Support Jordan's Journey to Nicaragua with ATC & IRTF

My name is Jordan Deskins, and I have been a part-time volunteer intern with the InterReligious Task Force on Central America (IRTF) since May 2020. In the past year, I have focused on economic justice and labor rights. I am reaching out to you for help in sponsoring my summer volunteer internship with campesino/campesina families in Nicaragua with the ATC (Asociación de los Trabajadores del Campo/Rural Workers Association).

Trans and Gender-diverse Individuals in the Americas Part 5: Right to Health

The report analyzes the availability, accessibility, acceptability, and quality of medical care to ensure the right to health. Trans and gender-diverse individuals often face discrimation and inadequate access and quality of care. The right to health is ensured by the state to have standards of care and inclusivity; however, many trans and gender-diverse people are excluded from the healthcare system.

Trans and Gender-diverse Individuals in the Americas Part 4: Right to Work

LGBTI individuals have increased rates of poverty, due in part to limited educational opportunities, but also workplace discrimination that has resulted in limited job opportunities. One of the key components of the right to work is to be able to choose employment freely and without restriction, however, discrimination often restricts this right to work for LGBTQI individuals. In Latin America, trans individuals are the most discriminated against for employment. In El Salvador, only about 5% of trans individuals are employed.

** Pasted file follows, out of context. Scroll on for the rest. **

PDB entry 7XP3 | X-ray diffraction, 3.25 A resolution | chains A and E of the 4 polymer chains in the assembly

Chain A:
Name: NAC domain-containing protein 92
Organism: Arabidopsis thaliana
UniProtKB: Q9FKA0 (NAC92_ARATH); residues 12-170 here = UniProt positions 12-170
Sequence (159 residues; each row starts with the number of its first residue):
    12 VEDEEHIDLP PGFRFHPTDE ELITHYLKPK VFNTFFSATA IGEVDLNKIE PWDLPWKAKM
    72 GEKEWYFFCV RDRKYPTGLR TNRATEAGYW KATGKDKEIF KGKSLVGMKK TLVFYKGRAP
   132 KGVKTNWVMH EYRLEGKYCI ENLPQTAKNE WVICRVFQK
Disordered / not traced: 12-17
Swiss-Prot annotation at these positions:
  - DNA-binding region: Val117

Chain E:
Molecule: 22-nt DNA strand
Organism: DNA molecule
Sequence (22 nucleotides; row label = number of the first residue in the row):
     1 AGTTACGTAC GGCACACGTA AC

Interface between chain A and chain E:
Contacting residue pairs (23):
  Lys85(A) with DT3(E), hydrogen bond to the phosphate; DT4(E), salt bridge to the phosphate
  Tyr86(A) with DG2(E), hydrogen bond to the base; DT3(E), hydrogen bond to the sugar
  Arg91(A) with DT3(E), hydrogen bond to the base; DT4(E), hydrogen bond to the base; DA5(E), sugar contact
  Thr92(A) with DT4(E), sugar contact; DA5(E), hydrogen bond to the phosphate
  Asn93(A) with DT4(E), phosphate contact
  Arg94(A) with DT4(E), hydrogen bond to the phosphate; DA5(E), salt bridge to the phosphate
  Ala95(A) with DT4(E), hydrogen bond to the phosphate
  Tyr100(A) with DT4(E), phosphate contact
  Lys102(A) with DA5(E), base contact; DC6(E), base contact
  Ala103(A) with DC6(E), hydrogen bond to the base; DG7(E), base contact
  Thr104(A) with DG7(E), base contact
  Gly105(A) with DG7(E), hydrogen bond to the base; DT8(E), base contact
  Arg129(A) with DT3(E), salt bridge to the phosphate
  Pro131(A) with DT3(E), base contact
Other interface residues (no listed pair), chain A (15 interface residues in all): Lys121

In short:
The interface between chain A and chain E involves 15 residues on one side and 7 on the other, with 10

Trans and Gender-diverse Individuals in the Americas Part 3: Right to Education

The right to education has often overlooked trans and gender-diverse children because of social and cultural biases. The LGBTQI community has higher than average dropout rates due to social exclusion and institutionalized discrimination. The report focuses on three needs for the right to education: availability, acceptability, and adaptability to be comprehensive and inclusive. Curriculum standards have excluded LGBTQI history and culture, and have had long-term effects, particularly with substandard sexual education materials and reproductive health information.